Keep me in your prayers please. Pray for a full recovery, and pray that if my boxing days are over that God will show me other ways to raise funds and raise awareness. In truth, I can’t imagine a life without boxing. Part of me had always hoped that I’d depart this world from the ring. Even so, this experience has made it very clear to me that even if it’s great to die doing what you love, it’s not good for the people you care about.

Your brother in the Good Fight,

Dave
www.fatherdave.org
www.fighting-fathers.com
www.holytrinity.org.au
www.binacrombi.com.au
www.israelandpalestine.org
www.prayersforsyria.com
www.dulwichhillgym.com
www.warriorweekends.com

About Father Dave Smith

Preacher, Pugilist, Activist, Father of four

Christmas is almost upon us!

the Binacrombi 're-ignition' team. 🙂
Remembering the International Day of Solidarity with the Palestinian People
Kindy's scariest Halloween girl!
celebrating Halloween with Imogen at Movie World
with Maher, the honorary Syrian Consular General
we turn the first sod of our new Youth and Community Centre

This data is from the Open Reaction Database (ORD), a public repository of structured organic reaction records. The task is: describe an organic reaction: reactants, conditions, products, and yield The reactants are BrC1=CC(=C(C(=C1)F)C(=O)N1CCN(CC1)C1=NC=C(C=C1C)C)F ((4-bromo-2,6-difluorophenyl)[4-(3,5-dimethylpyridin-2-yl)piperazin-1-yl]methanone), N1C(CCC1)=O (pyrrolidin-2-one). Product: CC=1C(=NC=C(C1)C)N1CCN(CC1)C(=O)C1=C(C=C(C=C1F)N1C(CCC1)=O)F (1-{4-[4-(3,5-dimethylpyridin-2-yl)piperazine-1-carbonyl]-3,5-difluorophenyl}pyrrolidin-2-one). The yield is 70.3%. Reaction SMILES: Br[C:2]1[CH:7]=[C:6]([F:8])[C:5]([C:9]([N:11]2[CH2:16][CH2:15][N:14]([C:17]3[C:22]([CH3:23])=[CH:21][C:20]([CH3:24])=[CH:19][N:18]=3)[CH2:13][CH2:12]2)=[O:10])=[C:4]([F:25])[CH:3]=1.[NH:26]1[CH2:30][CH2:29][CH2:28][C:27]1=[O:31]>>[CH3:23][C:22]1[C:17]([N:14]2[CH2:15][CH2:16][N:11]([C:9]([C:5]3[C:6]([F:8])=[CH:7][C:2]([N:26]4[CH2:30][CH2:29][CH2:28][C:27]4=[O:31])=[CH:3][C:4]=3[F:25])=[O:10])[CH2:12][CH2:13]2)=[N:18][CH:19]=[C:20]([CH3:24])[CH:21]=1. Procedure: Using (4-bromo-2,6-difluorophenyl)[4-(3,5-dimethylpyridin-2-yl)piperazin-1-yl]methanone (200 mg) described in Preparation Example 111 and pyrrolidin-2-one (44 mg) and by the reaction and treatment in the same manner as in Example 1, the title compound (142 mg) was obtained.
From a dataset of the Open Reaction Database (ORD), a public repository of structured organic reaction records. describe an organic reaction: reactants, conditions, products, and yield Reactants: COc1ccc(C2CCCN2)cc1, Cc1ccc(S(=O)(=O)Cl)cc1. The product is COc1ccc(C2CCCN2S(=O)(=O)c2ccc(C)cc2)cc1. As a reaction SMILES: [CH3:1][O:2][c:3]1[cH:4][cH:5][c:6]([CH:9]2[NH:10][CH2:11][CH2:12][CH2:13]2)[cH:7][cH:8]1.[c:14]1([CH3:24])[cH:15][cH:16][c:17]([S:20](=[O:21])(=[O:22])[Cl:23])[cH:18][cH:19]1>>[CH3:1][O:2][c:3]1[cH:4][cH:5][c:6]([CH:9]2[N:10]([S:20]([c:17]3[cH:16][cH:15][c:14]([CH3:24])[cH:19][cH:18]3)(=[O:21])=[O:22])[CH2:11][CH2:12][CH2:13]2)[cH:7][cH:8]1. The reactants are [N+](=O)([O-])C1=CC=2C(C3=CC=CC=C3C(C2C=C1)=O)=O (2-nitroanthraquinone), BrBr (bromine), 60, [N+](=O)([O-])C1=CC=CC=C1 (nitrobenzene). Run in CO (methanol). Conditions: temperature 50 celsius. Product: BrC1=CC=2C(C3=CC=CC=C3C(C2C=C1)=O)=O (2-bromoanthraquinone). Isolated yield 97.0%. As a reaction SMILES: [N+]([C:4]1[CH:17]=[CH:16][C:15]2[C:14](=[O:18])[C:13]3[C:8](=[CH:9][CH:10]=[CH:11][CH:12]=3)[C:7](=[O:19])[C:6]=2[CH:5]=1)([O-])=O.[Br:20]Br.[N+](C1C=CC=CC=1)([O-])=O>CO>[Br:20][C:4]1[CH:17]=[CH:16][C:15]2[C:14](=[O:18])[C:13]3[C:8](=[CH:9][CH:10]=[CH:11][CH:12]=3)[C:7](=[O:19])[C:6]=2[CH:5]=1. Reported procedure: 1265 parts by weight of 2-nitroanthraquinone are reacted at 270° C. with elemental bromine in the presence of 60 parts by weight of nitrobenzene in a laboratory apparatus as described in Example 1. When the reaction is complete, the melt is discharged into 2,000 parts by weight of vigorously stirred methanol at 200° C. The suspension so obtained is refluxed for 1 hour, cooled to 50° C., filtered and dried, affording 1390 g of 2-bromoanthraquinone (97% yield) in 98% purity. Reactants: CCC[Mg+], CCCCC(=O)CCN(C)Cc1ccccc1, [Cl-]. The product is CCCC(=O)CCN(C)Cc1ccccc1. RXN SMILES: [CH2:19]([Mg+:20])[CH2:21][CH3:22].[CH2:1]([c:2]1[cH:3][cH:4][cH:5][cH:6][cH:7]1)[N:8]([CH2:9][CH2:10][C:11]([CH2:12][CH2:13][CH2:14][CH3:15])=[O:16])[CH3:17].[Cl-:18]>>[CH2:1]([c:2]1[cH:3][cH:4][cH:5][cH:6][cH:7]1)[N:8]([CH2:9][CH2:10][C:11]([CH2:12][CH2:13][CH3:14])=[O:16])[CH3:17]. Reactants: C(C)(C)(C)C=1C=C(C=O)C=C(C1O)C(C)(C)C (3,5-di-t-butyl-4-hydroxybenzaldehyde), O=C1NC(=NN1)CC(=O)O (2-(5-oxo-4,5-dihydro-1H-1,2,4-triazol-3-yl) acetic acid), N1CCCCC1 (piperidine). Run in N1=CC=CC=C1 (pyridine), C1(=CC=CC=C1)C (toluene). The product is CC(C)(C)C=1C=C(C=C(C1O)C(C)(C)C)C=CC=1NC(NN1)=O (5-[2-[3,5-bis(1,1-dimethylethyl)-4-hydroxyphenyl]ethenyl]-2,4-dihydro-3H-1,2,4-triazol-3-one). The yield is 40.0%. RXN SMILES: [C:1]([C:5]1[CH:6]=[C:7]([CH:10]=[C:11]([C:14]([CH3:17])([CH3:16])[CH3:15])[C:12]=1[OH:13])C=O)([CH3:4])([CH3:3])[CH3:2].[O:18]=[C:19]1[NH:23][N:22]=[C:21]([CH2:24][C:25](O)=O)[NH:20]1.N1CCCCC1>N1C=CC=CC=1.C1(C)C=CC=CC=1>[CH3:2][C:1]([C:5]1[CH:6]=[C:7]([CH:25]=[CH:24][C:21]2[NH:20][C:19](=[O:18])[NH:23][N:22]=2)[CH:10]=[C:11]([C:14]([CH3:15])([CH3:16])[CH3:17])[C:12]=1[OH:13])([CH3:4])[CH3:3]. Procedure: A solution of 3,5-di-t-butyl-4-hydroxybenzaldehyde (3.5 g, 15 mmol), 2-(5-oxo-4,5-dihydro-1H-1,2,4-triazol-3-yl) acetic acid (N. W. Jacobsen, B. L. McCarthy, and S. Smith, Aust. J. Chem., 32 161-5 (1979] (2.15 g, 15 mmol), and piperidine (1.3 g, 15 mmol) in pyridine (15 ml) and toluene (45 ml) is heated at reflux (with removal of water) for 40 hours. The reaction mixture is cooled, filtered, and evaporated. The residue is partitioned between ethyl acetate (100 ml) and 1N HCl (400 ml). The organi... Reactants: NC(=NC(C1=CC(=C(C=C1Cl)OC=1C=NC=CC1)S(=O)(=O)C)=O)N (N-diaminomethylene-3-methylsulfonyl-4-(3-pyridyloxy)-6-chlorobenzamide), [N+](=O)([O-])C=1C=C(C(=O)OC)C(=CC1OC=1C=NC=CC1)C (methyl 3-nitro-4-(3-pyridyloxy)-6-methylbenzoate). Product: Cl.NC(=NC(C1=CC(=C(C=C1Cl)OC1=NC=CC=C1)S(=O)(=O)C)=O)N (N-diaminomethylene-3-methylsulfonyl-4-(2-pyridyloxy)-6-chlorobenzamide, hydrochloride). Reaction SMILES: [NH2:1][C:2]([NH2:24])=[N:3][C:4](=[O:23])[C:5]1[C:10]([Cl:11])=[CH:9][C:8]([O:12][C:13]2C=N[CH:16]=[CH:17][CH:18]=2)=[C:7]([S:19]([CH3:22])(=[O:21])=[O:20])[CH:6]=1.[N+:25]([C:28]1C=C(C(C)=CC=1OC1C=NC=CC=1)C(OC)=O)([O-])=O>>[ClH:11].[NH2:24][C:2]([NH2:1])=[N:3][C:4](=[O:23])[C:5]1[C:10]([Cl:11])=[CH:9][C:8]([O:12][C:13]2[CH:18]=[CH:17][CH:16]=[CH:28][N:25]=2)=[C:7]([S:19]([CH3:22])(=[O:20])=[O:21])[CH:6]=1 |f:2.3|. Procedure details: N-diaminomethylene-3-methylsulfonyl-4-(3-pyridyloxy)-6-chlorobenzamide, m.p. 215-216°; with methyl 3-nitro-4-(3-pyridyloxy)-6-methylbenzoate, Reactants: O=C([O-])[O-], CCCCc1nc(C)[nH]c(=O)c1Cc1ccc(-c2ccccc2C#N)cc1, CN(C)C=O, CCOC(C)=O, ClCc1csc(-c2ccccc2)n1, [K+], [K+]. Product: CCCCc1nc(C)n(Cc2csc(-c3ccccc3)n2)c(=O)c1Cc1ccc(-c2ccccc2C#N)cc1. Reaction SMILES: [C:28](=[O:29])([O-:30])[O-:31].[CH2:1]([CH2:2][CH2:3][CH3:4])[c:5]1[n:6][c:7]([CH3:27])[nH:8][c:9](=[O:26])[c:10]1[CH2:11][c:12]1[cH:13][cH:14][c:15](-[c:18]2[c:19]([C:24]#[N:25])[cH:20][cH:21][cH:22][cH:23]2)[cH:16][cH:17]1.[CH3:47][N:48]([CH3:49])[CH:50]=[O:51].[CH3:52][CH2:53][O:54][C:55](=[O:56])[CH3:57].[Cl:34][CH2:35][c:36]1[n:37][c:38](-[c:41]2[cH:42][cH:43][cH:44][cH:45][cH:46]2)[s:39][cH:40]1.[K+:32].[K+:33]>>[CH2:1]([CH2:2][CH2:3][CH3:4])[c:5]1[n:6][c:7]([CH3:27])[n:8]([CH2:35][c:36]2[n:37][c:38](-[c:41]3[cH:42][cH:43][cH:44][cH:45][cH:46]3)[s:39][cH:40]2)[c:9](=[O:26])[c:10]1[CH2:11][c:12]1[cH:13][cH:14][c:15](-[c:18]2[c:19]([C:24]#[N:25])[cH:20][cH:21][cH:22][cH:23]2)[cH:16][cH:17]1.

we turn the first sod of our new Youth and Community Centre
we turn the first sod of our new Youth and Community Centre
with Roy Jones Junior in Gosford
at St Francis College, Brisbane, with Ray Baraclough for the 'Friends of Sabeel, Australia' AGM
with Zain Sherrif in Penrith, battling protesters objecting to the development of an Islamic community centre.
a wise woman preparing for the Christmas pageant

Hi Fighter,

Father Dave here, and I’m starting this missive from sunny Binacrombi Bush Camp where we are about to ‘re-ignite’ things.

No, we’re not about to start a bush fire but we have been closed for the last few weeks while we’ve been upgrading the water system and the power system, repairing the tracks and repainting the cabins. All bodes well for our re-opening in time for the Christmas holidays!

And speaking of Christmas, we have plenty of other things happening over the coming weeks and I’m hoping that you’ll be able to participate in some (if not all) of them.